Granted, it was interspaced with fear and doubt about the return to hostilities, but even sporadic bursts of it were rare enough to be hoarded.

He stuffed his hands in his pockets and walked down into the yard, along the shoveled path.

“How’s the road?” he asked, when Clark was close enough that he didn’t have to yell to be heard.

“Plow hasn’t been through yet, so still pretty bad. I’ll put the snow blade on the tractor and clear the driveway this afternoon so we can get out when they do come by.”

“So what do you do on farms during snow days, anyway? Other than shovel snow?”

Clark stomped up to him, eyes gemstone bright, breath misting the air. “The same things we do on non-snow days. The snow just makes for more work.”

“So, the chances of me getting you to clear off my car – -?”

Clark let out a snort of laughter and moved to the truck, brushed snow off the handle and yanked the door open amidst a shower of snow. After digging around behind the seat, he produced an ice scraper with a brush on end, and tossed it at Lex. Lex barely got his hands out of his pockets in time to catch the thing.

“Are pretty damned low, but I’ll be happy to lend you my doohickey.” Clark said cheerfully.

Lex turned it over in his hands idly, watching Clark brushing powdery snow off the pick-up’s driver side window with gloveless hands.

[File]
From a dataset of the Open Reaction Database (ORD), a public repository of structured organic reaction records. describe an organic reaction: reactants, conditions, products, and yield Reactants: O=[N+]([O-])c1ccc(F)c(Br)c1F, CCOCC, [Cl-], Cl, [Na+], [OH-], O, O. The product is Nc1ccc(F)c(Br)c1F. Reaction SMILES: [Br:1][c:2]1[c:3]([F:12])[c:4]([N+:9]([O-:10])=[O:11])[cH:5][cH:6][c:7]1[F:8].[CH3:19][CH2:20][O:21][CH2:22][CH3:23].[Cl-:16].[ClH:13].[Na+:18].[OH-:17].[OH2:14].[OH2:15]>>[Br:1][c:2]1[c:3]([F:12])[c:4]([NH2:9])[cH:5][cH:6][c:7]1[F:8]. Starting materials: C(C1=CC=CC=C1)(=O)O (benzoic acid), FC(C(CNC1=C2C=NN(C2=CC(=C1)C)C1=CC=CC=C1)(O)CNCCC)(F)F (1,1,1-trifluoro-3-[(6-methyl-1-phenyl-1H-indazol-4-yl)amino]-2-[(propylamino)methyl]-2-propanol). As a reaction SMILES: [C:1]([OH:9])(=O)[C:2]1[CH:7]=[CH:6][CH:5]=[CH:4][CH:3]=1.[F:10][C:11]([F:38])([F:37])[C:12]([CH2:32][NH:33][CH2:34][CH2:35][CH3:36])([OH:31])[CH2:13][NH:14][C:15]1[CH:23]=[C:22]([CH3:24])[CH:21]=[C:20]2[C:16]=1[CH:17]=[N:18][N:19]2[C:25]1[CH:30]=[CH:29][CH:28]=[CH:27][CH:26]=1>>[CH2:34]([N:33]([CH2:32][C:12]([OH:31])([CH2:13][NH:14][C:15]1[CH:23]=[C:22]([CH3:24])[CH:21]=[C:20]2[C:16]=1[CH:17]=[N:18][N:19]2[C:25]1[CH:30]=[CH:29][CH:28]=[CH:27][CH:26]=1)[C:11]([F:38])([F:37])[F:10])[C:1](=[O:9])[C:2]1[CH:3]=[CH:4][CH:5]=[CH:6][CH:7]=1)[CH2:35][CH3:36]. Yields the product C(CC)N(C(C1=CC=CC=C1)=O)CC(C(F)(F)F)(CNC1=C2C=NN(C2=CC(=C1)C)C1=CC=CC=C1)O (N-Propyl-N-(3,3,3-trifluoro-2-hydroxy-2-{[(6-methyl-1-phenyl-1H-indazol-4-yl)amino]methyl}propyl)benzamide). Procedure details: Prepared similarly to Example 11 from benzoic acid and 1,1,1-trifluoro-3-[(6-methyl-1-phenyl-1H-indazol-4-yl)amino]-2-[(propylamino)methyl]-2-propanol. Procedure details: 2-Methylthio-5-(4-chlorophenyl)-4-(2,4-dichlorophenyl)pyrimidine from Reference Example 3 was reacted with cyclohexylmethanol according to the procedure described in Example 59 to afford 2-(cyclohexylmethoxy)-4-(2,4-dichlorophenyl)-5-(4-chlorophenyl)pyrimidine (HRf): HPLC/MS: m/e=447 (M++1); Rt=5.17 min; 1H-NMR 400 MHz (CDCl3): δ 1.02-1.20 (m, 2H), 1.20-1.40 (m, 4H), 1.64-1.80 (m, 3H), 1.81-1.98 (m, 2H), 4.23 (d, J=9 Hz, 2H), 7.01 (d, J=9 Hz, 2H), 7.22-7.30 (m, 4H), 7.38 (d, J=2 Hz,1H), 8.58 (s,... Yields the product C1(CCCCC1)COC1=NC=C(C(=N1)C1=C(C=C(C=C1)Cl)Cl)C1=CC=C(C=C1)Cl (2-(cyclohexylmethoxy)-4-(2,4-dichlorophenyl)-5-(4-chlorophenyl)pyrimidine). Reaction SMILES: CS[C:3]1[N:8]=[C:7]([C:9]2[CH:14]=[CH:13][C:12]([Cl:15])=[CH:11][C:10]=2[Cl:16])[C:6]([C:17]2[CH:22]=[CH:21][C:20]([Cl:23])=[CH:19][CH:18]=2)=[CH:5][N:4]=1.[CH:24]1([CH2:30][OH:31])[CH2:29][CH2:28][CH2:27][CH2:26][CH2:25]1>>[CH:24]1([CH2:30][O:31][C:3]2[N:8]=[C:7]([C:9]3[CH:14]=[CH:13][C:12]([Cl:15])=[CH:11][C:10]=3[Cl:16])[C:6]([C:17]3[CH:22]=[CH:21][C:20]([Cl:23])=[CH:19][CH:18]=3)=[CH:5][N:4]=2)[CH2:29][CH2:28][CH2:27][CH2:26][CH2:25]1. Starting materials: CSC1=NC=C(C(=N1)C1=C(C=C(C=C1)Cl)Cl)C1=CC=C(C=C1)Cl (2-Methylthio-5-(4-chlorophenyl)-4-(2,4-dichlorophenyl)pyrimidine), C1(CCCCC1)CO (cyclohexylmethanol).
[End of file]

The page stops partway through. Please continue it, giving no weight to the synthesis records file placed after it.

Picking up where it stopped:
“I’ve got a five if you clean off the snow. Ten if you wash it afterwards.”

“Gee, really?” Clark turned wide eyes his way, false naivety unaccountably attractive. “Think of all the stuff I could buy with that.”

Lex’s mouth twitched. He descended on the Audi and swiped the brush across the layer of snow on the trunk.

“Do the top first or make twice the work,” Clark recommended helpfully.

“I’m aware of the process.”

“Uh huh.” Clark hopped into the bed of the pick up and used his arm to sweep snow from the cab roof.

“It was a test swipe.” Lex felt the need to clarify.

Clark turned around, hips against the cab and stared down at him. “Lex is this another one of those things you’ve never had to do before?”

“Its not rocket science, Clark.”

“Did you ever make a snowman when you were a kid? Snow angel? Write your name in the snow?”

They were not comfortable questions. The menial labor queries he could shrug off, but the lack of normal childhood questions made him edgy. There were certain things Lionel Luthor had never encouraged and juvenile wastes of time had been high on the list. Besides, Lex had never liked the cold. Even bundled up, he’d never had a tolerance. He wasn’t sure if he’d been that way before the meteor shower or not. When his mother had been alive, they’d spent a lot of their winters in warmer climes.

“By write my name, you mean piss in the snow? I’ve done that. Granted, I was drunk and letters weren’t involved – -” It was easier to divert attention than answer the initial question. By the same dubious grace, he might also have done the snow angel thing, if falling down and floundering counted. He didn’t think Clark needed to hear that.

“No snow men?” Clark was tenacious.